At first, this was pretty challenging, but watching how other films accomplished it, it wasn’t as daunting as I initially thought, plus the more I think about it and plan for it, it’s not as bad as I thought. It’s helping with the overall development because I’m taking that sort of detail into consideration as part of the initial planning stages, as opposed to trying to work it in later, along with avoiding a few unnecessary rewrites.

Since this is a slightly different approach for me, I’m sure it’ll be chock-full of trial and error along the way, but am fairly confident it’ll yield the results I’m hoping for.

Solutions sought (and found)

The past few weeks have been all about working on developing this new script.

After a bit of a rough start, I’d come up with what seemed like a solid storyline. I had my plot points mapped out, and started filling in the blanks between them.

The ideas were coming at a decent pace, but things started to feel…odd.

I got to around the midpoint when things suddenly came to a grinding halt. Something just wasn’t clicking, and it was up to me to figure out what was wrong AND how to fix it.

My mind started racing for potential ideas. But the more I thought about it, the worse the ideas became. It was getting to the point of ridiculousness.

Being so laser-focused on this was severely messing up my creativeness. Since you can’t force inspiration, I took the easier path:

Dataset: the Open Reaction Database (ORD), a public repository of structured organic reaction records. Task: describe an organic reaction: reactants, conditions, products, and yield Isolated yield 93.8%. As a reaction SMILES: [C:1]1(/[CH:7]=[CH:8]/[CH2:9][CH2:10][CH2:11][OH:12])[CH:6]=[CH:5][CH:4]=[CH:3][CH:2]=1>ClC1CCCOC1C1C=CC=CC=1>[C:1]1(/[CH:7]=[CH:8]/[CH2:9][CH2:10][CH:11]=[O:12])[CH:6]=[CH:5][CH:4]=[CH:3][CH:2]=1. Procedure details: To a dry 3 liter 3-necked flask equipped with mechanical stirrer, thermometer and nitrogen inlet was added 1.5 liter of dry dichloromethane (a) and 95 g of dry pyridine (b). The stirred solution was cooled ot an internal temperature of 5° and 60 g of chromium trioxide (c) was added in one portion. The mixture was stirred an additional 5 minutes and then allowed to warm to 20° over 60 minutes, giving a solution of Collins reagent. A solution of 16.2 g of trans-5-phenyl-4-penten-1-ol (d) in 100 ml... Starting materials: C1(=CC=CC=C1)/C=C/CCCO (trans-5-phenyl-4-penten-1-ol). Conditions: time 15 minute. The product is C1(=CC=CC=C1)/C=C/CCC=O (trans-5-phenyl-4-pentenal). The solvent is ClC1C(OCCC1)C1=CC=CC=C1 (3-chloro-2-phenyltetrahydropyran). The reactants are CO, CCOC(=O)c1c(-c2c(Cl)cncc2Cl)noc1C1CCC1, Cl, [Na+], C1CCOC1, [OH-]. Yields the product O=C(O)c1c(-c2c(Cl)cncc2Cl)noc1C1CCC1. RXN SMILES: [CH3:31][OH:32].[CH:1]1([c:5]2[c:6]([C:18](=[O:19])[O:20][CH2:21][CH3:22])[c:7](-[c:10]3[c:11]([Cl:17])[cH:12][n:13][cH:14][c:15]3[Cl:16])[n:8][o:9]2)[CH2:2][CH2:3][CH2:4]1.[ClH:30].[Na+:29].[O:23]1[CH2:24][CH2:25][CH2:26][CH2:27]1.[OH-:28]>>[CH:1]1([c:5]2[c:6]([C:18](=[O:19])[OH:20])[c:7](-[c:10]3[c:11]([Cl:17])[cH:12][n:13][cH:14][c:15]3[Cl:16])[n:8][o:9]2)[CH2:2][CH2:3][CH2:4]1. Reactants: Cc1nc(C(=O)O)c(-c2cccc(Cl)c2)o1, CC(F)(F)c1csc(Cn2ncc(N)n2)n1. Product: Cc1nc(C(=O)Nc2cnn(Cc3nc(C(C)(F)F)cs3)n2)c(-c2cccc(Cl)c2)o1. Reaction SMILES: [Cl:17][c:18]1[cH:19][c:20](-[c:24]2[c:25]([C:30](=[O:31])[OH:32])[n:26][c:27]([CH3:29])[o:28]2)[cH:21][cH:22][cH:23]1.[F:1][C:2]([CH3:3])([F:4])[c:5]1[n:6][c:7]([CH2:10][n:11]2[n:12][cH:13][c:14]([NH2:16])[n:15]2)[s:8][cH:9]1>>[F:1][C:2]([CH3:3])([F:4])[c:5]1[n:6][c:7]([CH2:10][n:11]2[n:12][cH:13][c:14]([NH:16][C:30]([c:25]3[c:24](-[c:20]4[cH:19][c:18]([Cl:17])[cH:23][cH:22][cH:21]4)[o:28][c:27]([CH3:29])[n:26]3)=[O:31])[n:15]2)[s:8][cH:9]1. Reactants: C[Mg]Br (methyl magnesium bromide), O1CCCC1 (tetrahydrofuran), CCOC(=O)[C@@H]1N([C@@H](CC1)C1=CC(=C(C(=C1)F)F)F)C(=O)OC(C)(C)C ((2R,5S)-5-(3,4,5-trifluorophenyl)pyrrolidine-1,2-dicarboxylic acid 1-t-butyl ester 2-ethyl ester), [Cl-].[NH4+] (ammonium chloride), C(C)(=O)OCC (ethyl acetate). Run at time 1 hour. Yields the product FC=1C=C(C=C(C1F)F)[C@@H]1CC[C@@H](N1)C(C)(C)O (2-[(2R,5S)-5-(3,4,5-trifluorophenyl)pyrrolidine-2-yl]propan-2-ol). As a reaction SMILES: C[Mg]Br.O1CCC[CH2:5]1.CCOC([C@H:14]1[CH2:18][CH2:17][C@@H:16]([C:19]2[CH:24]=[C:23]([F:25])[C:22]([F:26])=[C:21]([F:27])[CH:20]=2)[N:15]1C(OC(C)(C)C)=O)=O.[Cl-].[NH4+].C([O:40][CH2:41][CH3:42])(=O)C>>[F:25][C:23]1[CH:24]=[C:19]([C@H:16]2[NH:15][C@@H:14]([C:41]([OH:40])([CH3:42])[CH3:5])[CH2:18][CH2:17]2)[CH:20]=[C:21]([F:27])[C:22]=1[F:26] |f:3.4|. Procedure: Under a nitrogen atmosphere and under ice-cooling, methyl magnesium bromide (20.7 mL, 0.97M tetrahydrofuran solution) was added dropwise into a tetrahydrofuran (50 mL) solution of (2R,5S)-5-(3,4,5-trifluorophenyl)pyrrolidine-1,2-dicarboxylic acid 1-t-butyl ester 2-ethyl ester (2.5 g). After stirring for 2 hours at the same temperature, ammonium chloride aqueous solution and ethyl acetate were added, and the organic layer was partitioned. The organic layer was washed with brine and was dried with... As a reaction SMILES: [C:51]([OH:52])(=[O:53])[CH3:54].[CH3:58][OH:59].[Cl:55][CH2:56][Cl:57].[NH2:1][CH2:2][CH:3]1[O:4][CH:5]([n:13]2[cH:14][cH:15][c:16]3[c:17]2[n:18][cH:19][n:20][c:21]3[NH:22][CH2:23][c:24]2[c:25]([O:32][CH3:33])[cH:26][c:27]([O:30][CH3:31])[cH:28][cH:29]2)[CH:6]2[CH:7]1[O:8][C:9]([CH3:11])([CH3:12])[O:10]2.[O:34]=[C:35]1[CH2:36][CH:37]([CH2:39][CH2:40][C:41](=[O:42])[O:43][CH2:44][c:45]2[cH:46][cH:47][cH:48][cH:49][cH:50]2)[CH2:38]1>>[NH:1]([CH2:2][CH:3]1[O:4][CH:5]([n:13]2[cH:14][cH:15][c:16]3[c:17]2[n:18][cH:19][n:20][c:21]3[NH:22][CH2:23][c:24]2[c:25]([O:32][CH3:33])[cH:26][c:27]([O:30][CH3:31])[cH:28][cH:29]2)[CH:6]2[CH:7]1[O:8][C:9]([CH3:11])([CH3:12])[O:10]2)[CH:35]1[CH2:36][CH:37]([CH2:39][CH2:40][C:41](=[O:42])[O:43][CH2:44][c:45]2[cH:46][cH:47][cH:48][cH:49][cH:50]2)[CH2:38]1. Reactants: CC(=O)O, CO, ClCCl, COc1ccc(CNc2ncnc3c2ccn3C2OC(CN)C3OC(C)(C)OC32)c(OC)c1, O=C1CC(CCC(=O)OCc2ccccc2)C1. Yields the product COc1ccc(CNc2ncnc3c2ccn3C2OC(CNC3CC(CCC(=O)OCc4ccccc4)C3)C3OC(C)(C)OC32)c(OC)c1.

I stepped away.

Like any good writer, I’ve got more than a few projects in various stages of development, so I let this one simmer and turned my attention to something else.

Over the next couple of days, I made some progress plotting out this other project and didn’t even think about the first one.

I’ll also admit to spending some time doing some script notes and indulging in some pulp-y books featuring tales of adventures

And all of it really helped.

Feeling a bit more prepared to face my story problem, I opened the file and looked things over.

Thus did the wheels start turning…

I’d originally thought I’d have to delete a majority of what I’d already come up with, but a lot of it still worked, so I needed to figure out another way to utilize it.

Taking a closer look after a bit of a break helped to shine a spotlight on the problem as well as presenting an effective way to resolve it. Without going into too much detail, it involved expanding on what I already had for the first half of the story (along with a little rearranging of scenes), then expanding on those results, along with some relevant subplot goings-on, for the second half.

I’m sure there are many more bumps in the road ahead for this script, but it’s still great when you make this kind of headway.

Now – back to the story and filling in the rest of the blanks.

Hope your weekend is equally as productive, if not more so.